Our stay in the Birmingham Alabama area was one of the longest assignments we’ve had to date. With 6 months in 2017 and 5 more at the end of 2017/ beginning of 2018 we had ample time to get to know this delightful area.
Usually when we’re in a new place I search for activities and excursions to help us really get a feel for our destination. With Alabama however, the state parks were so intoxicatingly beautiful and full of activity that we hardly left the campgrounds while still feeling we got a rich and lasting picture of all this wonderful state had to offer.
We split most of our time pretty equally between two parks near Birmingham- Oak Mountain State Park and Tannehill Historical State Park. Unlike our stay in North Carolina we didn’t move around because of necessity in following area regulations, but because we enjoyed both parks so much we couldn’t choose just one!
Tannehill is an absolutely beautiful park full of wildlife and bursting with history. The wooded trails and historical buildings were equally enchanting, giving us more to explore than we could have ever had time for. Spring gave us plenty of puddles to splash in, water snakes sunning on the rocks, and an adorable family of minks playing by the shore. It also brought a flood that threatened to push us from our campsite and the only tornado warning we’ve had since living on the road, but those memories are easily replaced by canoe rides in the creek and games of hide and seek in the abandoned stone furnaces.
Summer saw us splashing in the creek and cooling of in the natural spring, giggling as the fresh water bubbled around their toes. And who can forget hippo rock, so aptly named by the ever observant three year old Ocean. The air was muggy and so thick with gnats that you couldn’t speak without first swiping the air to make a clear pocket of space near your mouth, but we relished every moment of that golden Alabama sun.
Fall brought on of the most dazzling displays of foliage that perfectly complimented the rich red soil. We took long bike rides in the (barely) cool November air, and completed our second annual acorn harvest which, sadly, was pirated by some of the most fearless and aggressive squirrels I’ve encountered (along with our first black walnut harvest we brought down from our recently acquired Indiana property, which I shall never forgive them for). We celebrated a quiet thanksgiving on the bank of the creek followed by a crisp fall hike. The holiday crowds brought us new friends, including a delightful and creative artisan who imparted me with whittling knowledge passed down through the generations and a new pocket knife which I now treasure (in addition to the courage to pick up the craft again after injuring myself that past summer).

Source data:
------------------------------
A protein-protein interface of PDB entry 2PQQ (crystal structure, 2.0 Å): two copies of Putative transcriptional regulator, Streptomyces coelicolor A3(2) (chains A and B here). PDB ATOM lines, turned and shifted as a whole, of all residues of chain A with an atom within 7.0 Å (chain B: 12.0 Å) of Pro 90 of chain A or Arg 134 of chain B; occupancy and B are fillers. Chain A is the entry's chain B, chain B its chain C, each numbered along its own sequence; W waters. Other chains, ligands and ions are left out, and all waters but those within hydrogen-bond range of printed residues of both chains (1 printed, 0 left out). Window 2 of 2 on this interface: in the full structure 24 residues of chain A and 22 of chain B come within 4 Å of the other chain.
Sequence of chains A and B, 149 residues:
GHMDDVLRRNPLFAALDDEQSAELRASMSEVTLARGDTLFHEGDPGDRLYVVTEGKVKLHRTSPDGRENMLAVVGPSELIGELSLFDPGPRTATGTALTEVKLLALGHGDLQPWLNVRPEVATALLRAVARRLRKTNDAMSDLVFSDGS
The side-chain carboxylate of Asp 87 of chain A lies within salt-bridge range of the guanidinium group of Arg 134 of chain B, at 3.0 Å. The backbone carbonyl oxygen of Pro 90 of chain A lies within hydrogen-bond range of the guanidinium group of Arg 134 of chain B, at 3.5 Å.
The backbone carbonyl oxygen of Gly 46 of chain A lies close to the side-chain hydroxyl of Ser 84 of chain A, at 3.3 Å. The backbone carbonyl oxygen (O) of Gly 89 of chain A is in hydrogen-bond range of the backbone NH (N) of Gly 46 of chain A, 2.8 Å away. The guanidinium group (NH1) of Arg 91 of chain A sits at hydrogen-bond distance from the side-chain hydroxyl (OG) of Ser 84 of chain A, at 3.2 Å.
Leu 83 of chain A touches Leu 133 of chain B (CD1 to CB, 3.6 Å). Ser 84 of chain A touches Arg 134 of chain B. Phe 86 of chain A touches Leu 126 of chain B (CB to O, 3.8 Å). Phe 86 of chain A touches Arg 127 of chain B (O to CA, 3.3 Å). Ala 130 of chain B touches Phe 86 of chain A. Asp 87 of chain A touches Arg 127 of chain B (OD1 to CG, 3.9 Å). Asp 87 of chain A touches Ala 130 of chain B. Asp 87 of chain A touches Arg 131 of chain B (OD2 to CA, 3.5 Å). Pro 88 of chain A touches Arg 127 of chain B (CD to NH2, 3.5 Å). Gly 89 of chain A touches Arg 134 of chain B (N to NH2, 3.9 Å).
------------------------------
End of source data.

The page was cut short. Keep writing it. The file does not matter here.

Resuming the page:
Winter brought us a surprise snow storm- something we thought we had left up north! But the joy of those around us delighting in a sight not often seen was contagious, and we enjoyed this winter scene through new eyes. I can still hear the blanket of silence that fell over the woods that a week before was alive with chattering squirrels and croaking toads. I can see the perfect archway framing our favorite trail, made as the trees bent under a burden they weren’t accustomed to carrying.
Throughout the year the park was teeming with activities and learning opportunities. Trade days were some of our favorite spent at Tannehill, a bustling flea market that brought us antique book treasures and fresh peach juices dribbling down our chins. The historic grist mill captivated our attention on many afternoons, though sadly we seemed to always miss the opportunity to acquire some of the corn still milled there. The park was also home to a blacksmith practicing traditional methods, which we were lucky enough to observe as he forged a fire poker we then purchased and brought home along with that unique memory. And I know the kids won’t forget the cute little train that gave us a short ride through the park and a glimpse of a napping family of deer. The candlelight tour in December was delightful, and with period costumes and displays it certainly gave the kids a good historical view of the park we had been enjoying. The musical demonstration was a family favorite, and I really appreciated the dramatic history of a local slave presented by one of her descendants. It’s hard to believe that even with our extended stay we still didn’t get a chance to explore everything this park had to offer, including homeschooling demonstration days and the dulcimer music festival.
Tannehill was a beautiful park with so many learning opportunities and wonderful new friends. I’m not sure how we ever pulled ourselves away to explore Oak Mountain, but I am oh so glad that we did.